Yesterday I went to this talk at the new Central Saint Martin’s campus in King’s Cross. It’s actually really great interior architecture, despite a suspiciously flat Victorian exterior. The talk was hosted by Design Against Crime.
Considering the full title of the talk was ‘There’s a Riot Going On: Gang Crime, X Factor Generation and the Dark Side of Shopping’, I expected the conversation to be more consumerism-focused.
The talk started with Gavin Knight, whose field of expertise is gang culture. He told some shocking stories about how children as young as eight were sucked into gangs. He called the gangs the ‘X Factor Generation’ because they put videos of themselves rapping on YouTube, while in competition with other gangs across postcodes. I was moved almost to tears when he described how the young children that are involved are made to hide guns under their pillows because they wouldn’t be found out. The kids that are picked out by gangs are the bright ones. They groom them with new trainers and when they realise how much money they can make in drugs trading, they are seduced. A common factor with these children is that they don’t learn empathy at a young age, and combined with the gang culture of drug dealing, they don’t learn any other way to resolve problems apart from violence.
I have a young brother, and to think of him with a gun under his pillow is terrible. As a society we must come together on this. There are opportunities for mentoring young children, to give them one-on-one time to help them find their interests outside of the struggle for money against their deprivation. We need people to care enough to teach children who aren’t their own what empathy is. We can’t call ourselves a civilised society with this going on under our noses. Regardless of what the government do, we can take these situations into our own hands, and do our own bit. Time is more valuable than taxes in some situations. I plan to get involved with Chance UK.
They recognised that gang culture was only a part of why the riots happened. Ken Hollings quoted Noam Chomsky saying ‘when people have been exposed for decades to this sort of mush, this is what happens’. Chomsky was referring to people obsessed with flying saucers in a 1995 interview. Hollings was applying the idea to refer to the advertising bombardment we have been living through. He mentioned the 2007 IKEA opening in Tottenham where people broke down the doors to get in. I’d forgotten about that. He said that the whole area (parts of which were deprived) were flyered with notices of IKEA’s ‘knock down pricing’. He expressed outrage that the police didn’t expect a riot to happen.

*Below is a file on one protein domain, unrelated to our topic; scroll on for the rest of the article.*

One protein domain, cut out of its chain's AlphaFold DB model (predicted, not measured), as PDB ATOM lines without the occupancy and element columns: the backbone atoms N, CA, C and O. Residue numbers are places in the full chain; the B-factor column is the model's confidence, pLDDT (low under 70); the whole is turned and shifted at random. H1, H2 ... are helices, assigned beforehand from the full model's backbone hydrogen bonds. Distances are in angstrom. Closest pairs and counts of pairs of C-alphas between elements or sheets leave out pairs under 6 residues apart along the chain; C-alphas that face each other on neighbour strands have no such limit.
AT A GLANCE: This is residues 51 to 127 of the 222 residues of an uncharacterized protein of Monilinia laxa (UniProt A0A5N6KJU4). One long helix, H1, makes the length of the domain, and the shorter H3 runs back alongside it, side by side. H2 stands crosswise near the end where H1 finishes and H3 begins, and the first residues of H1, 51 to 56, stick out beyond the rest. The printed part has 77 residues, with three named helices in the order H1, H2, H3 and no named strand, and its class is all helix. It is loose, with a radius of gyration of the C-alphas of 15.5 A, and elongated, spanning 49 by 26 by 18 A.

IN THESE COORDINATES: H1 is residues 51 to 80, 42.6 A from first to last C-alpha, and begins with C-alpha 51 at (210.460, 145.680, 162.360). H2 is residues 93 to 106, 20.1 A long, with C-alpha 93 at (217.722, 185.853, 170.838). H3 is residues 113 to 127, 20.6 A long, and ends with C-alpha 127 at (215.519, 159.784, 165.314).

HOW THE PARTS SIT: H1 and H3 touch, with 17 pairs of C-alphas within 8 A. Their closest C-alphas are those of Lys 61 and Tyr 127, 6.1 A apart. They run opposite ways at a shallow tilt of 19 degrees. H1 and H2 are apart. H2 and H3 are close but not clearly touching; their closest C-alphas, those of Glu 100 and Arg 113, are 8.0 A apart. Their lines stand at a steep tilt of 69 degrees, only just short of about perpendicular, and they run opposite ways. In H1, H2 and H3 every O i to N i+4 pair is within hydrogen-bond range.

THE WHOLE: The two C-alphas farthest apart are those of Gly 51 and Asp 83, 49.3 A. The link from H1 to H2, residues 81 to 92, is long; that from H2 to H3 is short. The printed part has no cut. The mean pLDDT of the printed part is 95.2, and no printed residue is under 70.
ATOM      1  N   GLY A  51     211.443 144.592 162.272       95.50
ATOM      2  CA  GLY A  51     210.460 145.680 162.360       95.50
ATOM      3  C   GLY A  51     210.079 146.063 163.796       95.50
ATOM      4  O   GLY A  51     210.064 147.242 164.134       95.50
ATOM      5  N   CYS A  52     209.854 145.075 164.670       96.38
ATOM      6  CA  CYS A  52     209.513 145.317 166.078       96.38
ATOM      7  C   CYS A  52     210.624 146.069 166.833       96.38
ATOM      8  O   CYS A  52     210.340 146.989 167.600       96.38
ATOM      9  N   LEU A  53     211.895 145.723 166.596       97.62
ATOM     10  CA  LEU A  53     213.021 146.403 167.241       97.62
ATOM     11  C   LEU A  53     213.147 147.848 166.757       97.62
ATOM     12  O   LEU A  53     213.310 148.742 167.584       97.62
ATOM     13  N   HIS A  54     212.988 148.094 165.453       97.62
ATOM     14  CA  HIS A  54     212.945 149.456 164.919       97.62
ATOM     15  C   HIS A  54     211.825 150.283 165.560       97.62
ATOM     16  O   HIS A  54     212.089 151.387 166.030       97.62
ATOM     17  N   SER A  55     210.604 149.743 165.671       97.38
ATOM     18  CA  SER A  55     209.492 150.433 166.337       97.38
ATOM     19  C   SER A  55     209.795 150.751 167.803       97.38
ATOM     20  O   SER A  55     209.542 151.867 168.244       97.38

We talked about why the riots happened in August when there have been other incidents of police shooting unjustly. Apart from the time being ripe – it was summer. The riots stopped when it started raining. Really it’s that simple. The shooting of Mark Duggan was a trigger but not the sole cause.
One of the best points made during the talk was by Suzanne Moore, a Guardian journalist. She asked hasn’t there been a proper inquiry into the riots. She believes it’s because not having an inquiry de-politicises the riots. There is no question in my mind that the riots were political, regardless of whether the rioters themselves could articulate the politics. I didn’t realise that the government were dismissing it as unpolitical. Doing that, Moore claimed, is trying to brush the whole thing under the carpet. The riots were an expression of problems that have been going on for a long time, and will continue to do so if we are not moved to action. I am not aware of what the government has done to change the situation for the rioters, apart from give them sometimes disproportionate prison sentences. Those sentences will mean that apart from looking bad on records, they will never be allowed to travel to the USA and a host of other unseen disadvantages.
I avoid ascribing to a particular party’s politics. Trying to help other people in our society and empathise with their plight ought to transcend whatever politics one has. It’s terrible that people were so violent, but it’s possible to begin to understand the reasons. With that beginning, we can try to make a change. Yes, I believe that people ought to work and contribute to earn – that’s the conservative dogma, right? – but if they don’t know how to do that, if they have no aspirations or constantly frustrated ones, how can we expect them to suddenly work hard?
In areas where the wealthy live near the poor, where there is a greater difference in status, there will be more frustrated aspiration. When people watch others live seemingly wonderful lives they will never be able to afford, it leads to low self worth and can descend to destructive lifestyles. As Moore said, government will not call this a ‘class riot’ but that is a big part of what it is. I believe that the best way to help the deprived is education and nourishment for the young so they can find what they like doing and encourage them to have the motivation to become good at it. The world of opportunity and positive future needs to be opened to them.
But hey. As a young middle class women, what do I know? I’ve talked to many people about it and thought about it a lot. The next step is designing for it. Even if I’m wrong, at least I’m enjoying the journey of trying to help others.